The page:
Moon calls for unity in fight against virus

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Moon calls for unity in fight against virus

President Moon Jae-in called Sunday for national unity in the fight against the new coronavirus in line with the spirit of a historic independence movement a century earlier and suggested close international cooperation against such an unconventional threat, including partnerships with North Korea.

“The March 1 Independence Movement once again reminds us that we can prevail over anything as long as we stand together,” he said in a televised speech to commemorate the 1919 public uprising here against Japan’s colonial rule. “All the people will come together and overcome even today’s crisis without fail.”


President Moon Jae-in delivers his speech at the ceremony on Sunday commemorating the March 1 Independence Movement against Japanese rule. [YONHAP]

While Moon was present at the scaled-down official ceremony held at Paiwha Girls’ High School near the Blue House, South Korea’s health authorities announced a sharp rise in the number of confirmed cases. The Korea Centers for Disease Control and Prevention put the number at 3,736, up 586 from the day earlier.

Moon repeatedly used the words “unity,” “courage” and “hope” during his address.

Usually, South Korea’s president issues messages on Seoul-Tokyo relations or Korean Peninsula peace via a March 1 Independence Day speech. This time, however, Moon focused more on a call for trust and unity in the face of the fast-spreading virus, largely in Daegu, a city of 2.4 million residents located 300 kilometers (186 miles) southeast of Seoul, and nearby North Gyeongsang, with most cases there linked with a mysterious religious group, known as Shincheonji, which means new world in Korean.

“The Covid-19 [the official name for the virus] outbreak can threaten our lives temporarily, but it cannot break our unity and hope,” he stressed, saying South Korea will eventually “win the battle against Covid-19 without fail and revive our economy, making it more dynamic.”

He pointed out that South Korea has overcome “countless hardships,” including the aftermath of the 1950-53 Korean War and Japan’s ongoing export control of some key industrial materials.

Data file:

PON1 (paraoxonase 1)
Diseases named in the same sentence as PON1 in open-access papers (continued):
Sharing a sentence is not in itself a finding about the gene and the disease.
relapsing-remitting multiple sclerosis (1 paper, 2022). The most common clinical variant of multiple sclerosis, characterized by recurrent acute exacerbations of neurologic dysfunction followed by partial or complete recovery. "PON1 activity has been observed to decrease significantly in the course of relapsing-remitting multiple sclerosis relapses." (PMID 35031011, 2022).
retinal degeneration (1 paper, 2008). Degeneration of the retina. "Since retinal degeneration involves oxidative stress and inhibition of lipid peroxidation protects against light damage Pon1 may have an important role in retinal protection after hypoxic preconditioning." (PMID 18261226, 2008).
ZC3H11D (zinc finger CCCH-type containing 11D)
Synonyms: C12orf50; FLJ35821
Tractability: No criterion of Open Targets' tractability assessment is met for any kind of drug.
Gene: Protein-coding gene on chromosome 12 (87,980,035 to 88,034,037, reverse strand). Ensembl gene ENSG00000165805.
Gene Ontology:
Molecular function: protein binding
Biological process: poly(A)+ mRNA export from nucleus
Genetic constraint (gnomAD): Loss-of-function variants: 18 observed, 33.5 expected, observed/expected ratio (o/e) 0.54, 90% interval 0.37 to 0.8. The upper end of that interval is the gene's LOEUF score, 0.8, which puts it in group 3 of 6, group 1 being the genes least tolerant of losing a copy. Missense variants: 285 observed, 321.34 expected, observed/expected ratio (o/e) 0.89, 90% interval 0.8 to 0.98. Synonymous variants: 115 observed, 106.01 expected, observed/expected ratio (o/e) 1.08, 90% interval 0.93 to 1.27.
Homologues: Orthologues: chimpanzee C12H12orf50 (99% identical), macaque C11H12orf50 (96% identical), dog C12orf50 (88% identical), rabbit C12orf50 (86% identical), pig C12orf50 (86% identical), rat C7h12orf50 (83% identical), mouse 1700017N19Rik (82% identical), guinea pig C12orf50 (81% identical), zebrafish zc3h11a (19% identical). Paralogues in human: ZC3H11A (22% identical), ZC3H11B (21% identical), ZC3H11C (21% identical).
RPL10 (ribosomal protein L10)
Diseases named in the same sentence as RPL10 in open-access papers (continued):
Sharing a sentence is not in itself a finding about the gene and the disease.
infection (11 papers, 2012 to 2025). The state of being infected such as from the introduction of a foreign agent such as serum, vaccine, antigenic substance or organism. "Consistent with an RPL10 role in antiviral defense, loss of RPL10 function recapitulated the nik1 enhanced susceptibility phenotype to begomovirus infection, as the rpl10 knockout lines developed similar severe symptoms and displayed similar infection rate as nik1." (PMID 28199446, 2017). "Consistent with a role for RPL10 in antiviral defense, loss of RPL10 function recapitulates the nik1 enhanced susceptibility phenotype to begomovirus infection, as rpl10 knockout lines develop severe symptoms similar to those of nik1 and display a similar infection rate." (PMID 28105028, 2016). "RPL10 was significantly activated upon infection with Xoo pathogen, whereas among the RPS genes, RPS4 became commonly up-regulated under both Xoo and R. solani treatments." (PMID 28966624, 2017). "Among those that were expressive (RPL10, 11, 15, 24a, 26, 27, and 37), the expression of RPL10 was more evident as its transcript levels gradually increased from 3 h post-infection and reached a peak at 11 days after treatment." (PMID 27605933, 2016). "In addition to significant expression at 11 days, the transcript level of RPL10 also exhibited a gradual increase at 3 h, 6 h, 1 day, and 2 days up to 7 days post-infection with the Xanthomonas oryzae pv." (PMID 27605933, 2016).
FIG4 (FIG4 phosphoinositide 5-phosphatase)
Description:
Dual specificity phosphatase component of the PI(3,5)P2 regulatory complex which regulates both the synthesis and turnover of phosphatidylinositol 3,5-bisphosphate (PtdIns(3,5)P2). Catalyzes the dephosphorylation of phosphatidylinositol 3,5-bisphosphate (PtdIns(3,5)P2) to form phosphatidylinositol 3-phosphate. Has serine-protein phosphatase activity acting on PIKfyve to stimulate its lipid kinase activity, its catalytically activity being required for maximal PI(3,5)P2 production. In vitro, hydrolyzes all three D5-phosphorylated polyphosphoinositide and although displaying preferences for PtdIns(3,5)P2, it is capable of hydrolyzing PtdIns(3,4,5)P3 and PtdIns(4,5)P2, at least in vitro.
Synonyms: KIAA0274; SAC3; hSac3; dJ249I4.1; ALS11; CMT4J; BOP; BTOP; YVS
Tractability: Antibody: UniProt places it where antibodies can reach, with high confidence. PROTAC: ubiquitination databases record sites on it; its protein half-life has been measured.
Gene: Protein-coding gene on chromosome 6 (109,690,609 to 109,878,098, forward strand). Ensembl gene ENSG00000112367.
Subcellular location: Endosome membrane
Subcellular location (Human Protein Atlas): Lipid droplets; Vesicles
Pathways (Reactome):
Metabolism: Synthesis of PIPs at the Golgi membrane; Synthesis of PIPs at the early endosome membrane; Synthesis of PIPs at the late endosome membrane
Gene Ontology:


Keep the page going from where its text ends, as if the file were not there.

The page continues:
“Daegu and North Gyeongsang are never alone,” Moon said. “Even now, the people are all coming together. We will be able to overcome the Covid-19 outbreak and revive our shrunken economy.”

He reaffirmed a commitment to spending reserve funds swiftly and pushing for a supplementary budget. Moon earlier put the country on the highest-level crisis alert.

The president also emphasized the need for cross-border cooperation in responding to “unconventional security threats,” such as infectious diseases, disasters, climate change, international terrorism and cyber crimes.

“These are difficult for a single country to resolve through its own ability alone,” he said. “We’ve come to keenly realize once again the necessity of cross-border cooperation at this time due to the global spread of Covid-19.”

He expressed hope for inter-Korean cooperation on health care, saying the Korean people would be “safer” when the two sides respond together to infectious diseases.

“By overcoming the pressing Covid-19 outbreak at home and achieving peace and common prosperity on the Korean Peninsula, we will build a Republic of Korea that cannot be shaken,” Moon said. “That is genuine independence and the completion of a new independence. The government will take the initiative and do everything it can.”

On Japan, he again suggested forward-looking ties based on reflecting on the past.

“Japan is always our closest neighbor. When we squarely face the past, we can surmount wounds and move forward toward the future,” he said. “Joining hands while reflecting on history is the path toward peace and prosperity in East Asia.”

He added, “We will not forget the past, nor will we remain in it. I hope that Japan will also take on the same attitude.”

He suggested the neighbors cope with crises together and “make joint efforts for future-oriented cooperative relations,” once again stating Seoul’s two-track approach to endeavor to resolve history-related issues and seek to strengthen partnerships on regional security.

Meanwhile, Moon broke news that the remains of Hong Beom-do, a famous Korean independence troop commander who claimed victories in major battles against Japan, would be “repatriated finally” from Kazakhstan.

“To commemorate the 100th anniversary of the Battle of Fengwudong this year, the remains of Gen. Hong will be repatriated and buried in his homeland on the occasion of the Kazakh president’s visit to Korea,” Moon said without elaborating.

The high school, where the national ceremony took place, is symbolic of the history related to the independence movement.

On March 1, 1920, dozens of its students organized a rally on the occasion of the first anniversary of the movement, and some pro-independence fighters served as teachers there.

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